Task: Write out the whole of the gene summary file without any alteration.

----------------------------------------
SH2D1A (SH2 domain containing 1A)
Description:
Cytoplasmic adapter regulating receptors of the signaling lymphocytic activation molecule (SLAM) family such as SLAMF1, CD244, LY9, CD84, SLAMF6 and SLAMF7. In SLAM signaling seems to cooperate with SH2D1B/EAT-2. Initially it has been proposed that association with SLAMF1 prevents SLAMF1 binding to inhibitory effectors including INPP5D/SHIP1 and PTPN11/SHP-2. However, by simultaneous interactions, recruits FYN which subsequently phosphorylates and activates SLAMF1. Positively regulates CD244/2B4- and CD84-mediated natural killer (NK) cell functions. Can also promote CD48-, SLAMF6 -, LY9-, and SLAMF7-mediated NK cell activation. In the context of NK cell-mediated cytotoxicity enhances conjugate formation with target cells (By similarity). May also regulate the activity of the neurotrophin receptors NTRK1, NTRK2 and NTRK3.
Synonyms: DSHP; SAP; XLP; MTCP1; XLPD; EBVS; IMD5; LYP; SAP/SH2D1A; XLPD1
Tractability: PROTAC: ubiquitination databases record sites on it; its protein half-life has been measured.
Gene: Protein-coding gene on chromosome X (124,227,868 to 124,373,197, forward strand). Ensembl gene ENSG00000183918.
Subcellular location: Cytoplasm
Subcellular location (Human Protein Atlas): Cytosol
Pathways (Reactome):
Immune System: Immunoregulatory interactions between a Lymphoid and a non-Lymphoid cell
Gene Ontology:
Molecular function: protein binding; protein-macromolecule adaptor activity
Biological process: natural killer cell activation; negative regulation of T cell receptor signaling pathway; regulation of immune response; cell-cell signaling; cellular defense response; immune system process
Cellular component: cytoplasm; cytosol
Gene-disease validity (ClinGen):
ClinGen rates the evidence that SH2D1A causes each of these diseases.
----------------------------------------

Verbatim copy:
SH2D1A (SH2 domain containing 1A)
Description:
Cytoplasmic adapter regulating receptors of the signaling lymphocytic activation molecule (SLAM) family such as SLAMF1, CD244, LY9, CD84, SLAMF6 and SLAMF7. In SLAM signaling seems to cooperate with SH2D1B/EAT-2. Initially it has been proposed that association with SLAMF1 prevents SLAMF1 binding to inhibitory effectors including INPP5D/SHIP1 and PTPN11/SHP-2. However, by simultaneous interactions, recruits FYN which subsequently phosphorylates and activates SLAMF1. Positively regulates CD244/2B4- and CD84-mediated natural killer (NK) cell functions. Can also promote CD48-, SLAMF6 -, LY9-, and SLAMF7-mediated NK cell activation. In the context of NK cell-mediated cytotoxicity enhances conjugate formation with target cells (By similarity). May also regulate the activity of the neurotrophin receptors NTRK1, NTRK2 and NTRK3.
Synonyms: DSHP; SAP; XLP; MTCP1; XLPD; EBVS; IMD5; LYP; SAP/SH2D1A; XLPD1
Tractability: PROTAC: ubiquitination databases record sites on it; its protein half-life has been measured.
Gene: Protein-coding gene on chromosome X (124,227,868 to 124,373,197, forward strand). Ensembl gene ENSG00000183918.
Subcellular location: Cytoplasm
Subcellular location (Human Protein Atlas): Cytosol
Pathways (Reactome):
Immune System: Immunoregulatory interactions between a Lymphoid and a non-Lymphoid cell
Gene Ontology:
Molecular function: protein binding; protein-macromolecule adaptor activity
Biological process: natural killer cell activation; negative regulation of T cell receptor signaling pathway; regulation of immune response; cell-cell signaling; cellular defense response; immune system process
Cellular component: cytoplasm; cytosol
Gene-disease validity (ClinGen):
ClinGen rates the evidence that SH2D1A causes each of these diseases.